Though you guys might find this interesting. It's something I've not seen before. Consider the ODE:(adsbygoogle = window.adsbygoogle || []).push({});

[tex]\frac{dy}{dx}=f(x,y)[/tex]

and the attached plot below.

The blue represents the surface for the function f(x,y) (some particular example for the plot) in the first quadrant.

The vertical lines represents the line integral along the curve y(x) that is a (particular) solution for the ODE.

That is, we can say:

[tex]y(x)=y_0+\int_{y(x)} f(u,v) ds[/tex]

And thus solving the differential equation amounts to finding a curve in the x-y plane such that the value of the line integral starting from the point [itex](x_0,y_0)[/itex], along the curve y(x), to the point (x,y(x)), plus [itex]y_0[/itex] is the same as the value of y(x).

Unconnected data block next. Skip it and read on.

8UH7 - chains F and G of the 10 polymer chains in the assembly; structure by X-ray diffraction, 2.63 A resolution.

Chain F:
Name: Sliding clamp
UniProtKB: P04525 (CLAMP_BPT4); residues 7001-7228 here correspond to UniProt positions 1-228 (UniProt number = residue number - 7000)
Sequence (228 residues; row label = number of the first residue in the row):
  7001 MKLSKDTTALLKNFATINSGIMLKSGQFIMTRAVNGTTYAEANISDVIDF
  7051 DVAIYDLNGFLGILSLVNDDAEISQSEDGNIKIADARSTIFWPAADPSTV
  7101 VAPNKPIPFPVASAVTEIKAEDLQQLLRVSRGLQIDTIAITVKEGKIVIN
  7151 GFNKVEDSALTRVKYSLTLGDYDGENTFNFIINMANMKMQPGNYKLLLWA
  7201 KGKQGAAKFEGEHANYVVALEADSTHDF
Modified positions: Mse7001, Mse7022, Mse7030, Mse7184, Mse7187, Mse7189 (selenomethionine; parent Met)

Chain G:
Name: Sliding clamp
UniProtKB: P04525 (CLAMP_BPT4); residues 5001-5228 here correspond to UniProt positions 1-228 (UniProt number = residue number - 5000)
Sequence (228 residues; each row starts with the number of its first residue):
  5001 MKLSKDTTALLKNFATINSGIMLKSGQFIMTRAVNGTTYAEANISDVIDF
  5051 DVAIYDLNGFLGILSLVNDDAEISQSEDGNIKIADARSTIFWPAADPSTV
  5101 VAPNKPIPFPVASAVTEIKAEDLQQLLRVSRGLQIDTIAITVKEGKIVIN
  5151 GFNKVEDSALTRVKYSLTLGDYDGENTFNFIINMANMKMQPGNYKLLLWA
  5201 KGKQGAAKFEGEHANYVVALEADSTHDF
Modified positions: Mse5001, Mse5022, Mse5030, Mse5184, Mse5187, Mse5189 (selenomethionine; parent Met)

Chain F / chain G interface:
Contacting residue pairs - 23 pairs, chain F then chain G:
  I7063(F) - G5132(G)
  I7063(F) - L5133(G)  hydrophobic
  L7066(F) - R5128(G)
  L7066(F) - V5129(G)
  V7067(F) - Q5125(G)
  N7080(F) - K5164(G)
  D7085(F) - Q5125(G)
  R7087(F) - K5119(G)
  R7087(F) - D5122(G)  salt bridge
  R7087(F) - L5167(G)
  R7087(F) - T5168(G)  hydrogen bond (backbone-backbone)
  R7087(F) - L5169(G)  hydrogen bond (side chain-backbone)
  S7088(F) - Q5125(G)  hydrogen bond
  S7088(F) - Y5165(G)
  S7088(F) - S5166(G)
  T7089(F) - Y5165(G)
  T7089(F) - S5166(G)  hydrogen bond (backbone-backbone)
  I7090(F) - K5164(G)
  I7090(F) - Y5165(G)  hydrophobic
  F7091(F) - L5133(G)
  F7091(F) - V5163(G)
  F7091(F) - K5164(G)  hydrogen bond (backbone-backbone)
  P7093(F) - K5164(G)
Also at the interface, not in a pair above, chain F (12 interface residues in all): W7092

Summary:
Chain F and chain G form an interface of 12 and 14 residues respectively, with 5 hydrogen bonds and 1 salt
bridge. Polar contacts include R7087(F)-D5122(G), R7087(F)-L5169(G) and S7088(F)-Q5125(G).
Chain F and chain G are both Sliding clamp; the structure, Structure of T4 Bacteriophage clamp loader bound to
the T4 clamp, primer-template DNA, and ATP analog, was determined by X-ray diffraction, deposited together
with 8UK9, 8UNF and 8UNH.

Why do I find that amazing?

**Physics Forums - The Fusion of Science and Community**

Dismiss Notice

Join Physics Forums Today!

The friendliest, high quality science and math community on the planet! Everyone who loves science is here!

The friendliest, high quality science and math community on the planet! Everyone who loves science is here!

# A new perspective for an ODE

**Physics Forums - The Fusion of Science and Community**